About

The Future of Diplomacy Project is dedicated to promoting the study and understanding of diplomacy, negotiation and statecraft in international politics today. The Project aims to build Harvard Kennedy School’s ability to teach in this area, to support research in modern diplomatic practice and to build public understanding of diplomacy’s indispensable role in an increasingly complex and globalized world by engaging with leading practitioners who use innovative means of conflict prevention and resolution at the negotiation table and beyond. 


Report cover page

Major Report on the Future of the U.S. Foreign Service 

The United States Foreign Service is confronting one of the most profound crises in its long and proud history. At a time of pandemic, recession, and mounting global challenges, our nation’s career diplomats find themselves without the support, funding, training, and leadership they need to represent the American people effectively overseas and in Washington, D.C.  Ambassadors Nicholas Burns, Marc Grossman, and Marcie Ries argue in this report that the United States needs a strong and high performing Foreign Service to defend our country and advance its interests in the 21st century. That is why President-elect Biden and Congress should launch a major bipartisan initiative to revive, reform, and reimagine the Foreign Service. 

Fisher Family Fellows Program

The Fisher Family Fellows program brings leading practitioners and thinkers to Harvard to consider the evolving discipline of diplomacy in the context of 21st century challenges. Fellows are in residence at Harvard for several weeks or months, during which time they conduct seminars with experts and students and engage in critical reflection on issues of their expertise with the wider Harvard community. 

Featured Research

A U.S. Diplomatic Service for the 21st Century

Ambassadors Nicholas Burns, Marc Grossman, and Marcie Ries co-authored a report, “A U.S. Diplomatic Service for the 21st Century,” published on November 17, 2020 as part of the American Diplomacy Project at the Belfer Center for Science and International Affairs at Harvard Kennedy School.  These distinguished career Foreign Service Officers, shared their recommendations on how to rebuild, reform, and reimagine the U.S. Foreign Service so that America can have the strongest and most effective diplomatic service to defend our country and advance its interests.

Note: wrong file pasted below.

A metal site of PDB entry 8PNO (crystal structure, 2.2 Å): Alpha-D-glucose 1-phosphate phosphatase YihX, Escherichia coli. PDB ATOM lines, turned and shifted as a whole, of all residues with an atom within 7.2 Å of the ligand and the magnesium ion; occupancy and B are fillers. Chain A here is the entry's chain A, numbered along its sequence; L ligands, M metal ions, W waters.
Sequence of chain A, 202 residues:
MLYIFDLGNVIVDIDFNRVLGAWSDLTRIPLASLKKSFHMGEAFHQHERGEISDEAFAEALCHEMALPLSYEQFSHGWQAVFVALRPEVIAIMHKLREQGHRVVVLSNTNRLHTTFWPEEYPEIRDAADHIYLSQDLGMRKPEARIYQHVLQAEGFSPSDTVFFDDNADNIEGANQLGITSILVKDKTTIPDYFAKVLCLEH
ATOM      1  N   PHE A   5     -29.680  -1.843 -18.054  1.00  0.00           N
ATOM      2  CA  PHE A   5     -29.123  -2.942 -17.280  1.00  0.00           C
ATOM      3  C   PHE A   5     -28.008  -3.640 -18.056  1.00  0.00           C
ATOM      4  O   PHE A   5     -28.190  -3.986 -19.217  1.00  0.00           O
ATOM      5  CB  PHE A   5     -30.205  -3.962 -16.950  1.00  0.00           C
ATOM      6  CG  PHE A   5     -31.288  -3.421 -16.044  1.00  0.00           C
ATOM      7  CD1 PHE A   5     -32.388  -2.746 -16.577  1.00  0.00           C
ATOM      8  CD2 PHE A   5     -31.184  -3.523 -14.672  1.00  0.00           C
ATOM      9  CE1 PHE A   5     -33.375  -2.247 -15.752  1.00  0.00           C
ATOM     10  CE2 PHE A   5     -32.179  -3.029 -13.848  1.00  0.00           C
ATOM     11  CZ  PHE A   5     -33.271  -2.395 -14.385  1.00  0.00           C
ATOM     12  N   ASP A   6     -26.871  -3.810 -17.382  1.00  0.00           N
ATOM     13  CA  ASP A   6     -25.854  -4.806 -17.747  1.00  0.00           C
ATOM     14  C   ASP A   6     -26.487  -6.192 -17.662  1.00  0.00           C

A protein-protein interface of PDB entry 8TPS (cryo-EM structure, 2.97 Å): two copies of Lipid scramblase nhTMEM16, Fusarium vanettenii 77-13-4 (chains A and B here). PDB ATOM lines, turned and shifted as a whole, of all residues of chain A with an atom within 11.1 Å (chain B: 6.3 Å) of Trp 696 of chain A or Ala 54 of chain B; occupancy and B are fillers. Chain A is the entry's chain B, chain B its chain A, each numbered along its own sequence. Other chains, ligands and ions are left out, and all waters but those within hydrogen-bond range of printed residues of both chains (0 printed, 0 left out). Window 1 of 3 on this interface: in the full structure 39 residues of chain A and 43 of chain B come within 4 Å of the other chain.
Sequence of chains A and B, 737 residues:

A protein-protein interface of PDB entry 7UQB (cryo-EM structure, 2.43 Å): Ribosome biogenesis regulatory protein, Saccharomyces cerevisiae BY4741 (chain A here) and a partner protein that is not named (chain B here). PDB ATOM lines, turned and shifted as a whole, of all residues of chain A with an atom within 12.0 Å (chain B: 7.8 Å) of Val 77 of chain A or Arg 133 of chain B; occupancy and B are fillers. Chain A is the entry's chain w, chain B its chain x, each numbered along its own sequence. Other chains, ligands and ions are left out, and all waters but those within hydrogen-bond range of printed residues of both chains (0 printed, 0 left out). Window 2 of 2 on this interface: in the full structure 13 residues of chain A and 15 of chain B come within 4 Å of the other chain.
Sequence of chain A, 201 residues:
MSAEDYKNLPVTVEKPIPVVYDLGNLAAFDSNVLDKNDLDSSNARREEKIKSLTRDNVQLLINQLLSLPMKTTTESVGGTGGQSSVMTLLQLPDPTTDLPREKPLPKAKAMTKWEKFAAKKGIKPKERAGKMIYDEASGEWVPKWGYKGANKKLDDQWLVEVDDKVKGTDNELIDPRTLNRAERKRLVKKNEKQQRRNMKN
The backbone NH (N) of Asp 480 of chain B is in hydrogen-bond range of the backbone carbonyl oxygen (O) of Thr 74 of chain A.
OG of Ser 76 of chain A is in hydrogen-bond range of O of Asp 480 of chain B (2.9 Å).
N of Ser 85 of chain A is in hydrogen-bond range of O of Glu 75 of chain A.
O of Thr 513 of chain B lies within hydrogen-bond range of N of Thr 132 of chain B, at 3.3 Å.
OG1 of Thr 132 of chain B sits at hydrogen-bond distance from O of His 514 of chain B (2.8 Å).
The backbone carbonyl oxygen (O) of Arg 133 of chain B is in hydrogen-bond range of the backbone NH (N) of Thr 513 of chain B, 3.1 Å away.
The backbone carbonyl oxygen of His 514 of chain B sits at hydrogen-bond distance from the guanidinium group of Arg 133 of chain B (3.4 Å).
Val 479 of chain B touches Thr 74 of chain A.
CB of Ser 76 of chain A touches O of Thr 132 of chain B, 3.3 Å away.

The U.S. Foreign Service is confronting one of the most profound crises in its long and proud history. Our nation’s career diplomats find themselves without the support, funding, training and inclusion in senior leadership positions they need to represent the American people effectively overseas, and to assist our elected leaders with policy advice and recommendations on key decisions.  There are challenges to be met inside the Foreign Service as well, including an honest self-assessment of the Service’s internal culture. Morale is low, and efforts to promote greater racial, ethnic and gender diversity have, to date, been inadequate.

Many of the most serious challenges the United States will face in 2021 and beyond will require our diplomats to take the lead.  The country deserves the strongest possible Foreign Service to deal with great power competition, coordinating globally on the pandemic, helping American companies succeed overseas during a brutal recession, mounting a major effort on climate change, negotiating an end to the Afghan and Iraq Wars, and assisting Americans citizens in every corner of the world who need the support of their government.


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